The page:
August 8, 2010 / 9:08 PM / 9 years ago

South Sudan vote delay would threaten peace-SPLM

* SPLM says any attempt to delay reneges on peace deal

* South to go ahead with self determination even if no vote * Says talks on post-vote arrangements due to start Monday



By Opheera McDoom

KHARTOUM, Aug 8 (Reuters) - South Sudan’s ruling party said on Sunday any attempt to delay the south’s January vote on independence would mean reneging on the 2005 north-south peace deal that ended Africa’s longest civil war.

A member of the referendum commission said on Saturday there was not enough time to organise the plebiscite according to the law by Jan. 9, 2011 and advocated a delay. [ID:nMCD759260]

The north’s dominant National Congress Party is actively campaigning for unity, fearing the loss of its oil resources, much of which lies along the still disputed north-south border.

But the former southern rebel Sudan People’s Liberation Movement (SPLM) said if there was any obstruction or delay to the vote, then the south would exercise its right to self determination by other means.

"Any attempt to delay the referendum ... will be reneging on the peace deal and a danger to the overall process of peace in Sudan," SPLM Secretary-General Pagan Amum said.

Amum said it was still possible to have the vote — which most analysts believe will result in secession — on time, with support from the United Nations.

If there was any attempt to delay or derail it, he said south Sudan’s parliament would decide on ways southerners could exercise their right to self-determination.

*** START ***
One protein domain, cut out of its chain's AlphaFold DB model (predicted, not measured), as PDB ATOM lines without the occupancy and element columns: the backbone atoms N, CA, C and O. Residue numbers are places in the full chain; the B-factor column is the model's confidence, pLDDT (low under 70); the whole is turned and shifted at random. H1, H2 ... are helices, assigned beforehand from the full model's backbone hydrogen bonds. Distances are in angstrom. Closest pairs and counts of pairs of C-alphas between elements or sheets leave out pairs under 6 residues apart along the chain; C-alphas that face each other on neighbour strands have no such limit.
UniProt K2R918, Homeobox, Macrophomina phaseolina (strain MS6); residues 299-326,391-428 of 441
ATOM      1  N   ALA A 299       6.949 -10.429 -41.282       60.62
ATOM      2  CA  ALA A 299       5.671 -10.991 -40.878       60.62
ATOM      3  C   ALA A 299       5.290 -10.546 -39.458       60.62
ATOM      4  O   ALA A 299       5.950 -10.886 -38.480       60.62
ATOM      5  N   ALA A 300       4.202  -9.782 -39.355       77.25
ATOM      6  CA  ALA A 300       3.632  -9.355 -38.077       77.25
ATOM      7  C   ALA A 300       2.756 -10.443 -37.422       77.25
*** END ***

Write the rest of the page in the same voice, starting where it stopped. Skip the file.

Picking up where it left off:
"One of them could be that the parliament of southern Sudan takes over the process of organising the referendum fully without the north if the obstruction is coming from the north," Amum told reporters in Khartoum.

"Another one would be carrying out a vote in parliament which is not necessarily a universal declaration of independence," he said, adding the 2005 deal allowed for this.

Sudan’s south, which follows mostly traditional beliefs or Christianity has fought with the Mainly Muslim north on and off since 1955 in a conflict fuelled by oil, ethnicity and ideology.

The former foes have argued and stalled over implementing almost every part of the 2005 agreement and SPLM officials have begun to make more secessionist comments in recent months.

The two parties will begin long-delayed negotiations on post-referendum arrangements including defining citizenship, the border and wealth-sharing on Monday, Amum said.

The conflict claimed 2 million lives mainly through hunger and disease, aid agencies say, with more than 4 million driven from their homes, destabilising much of east Africa.



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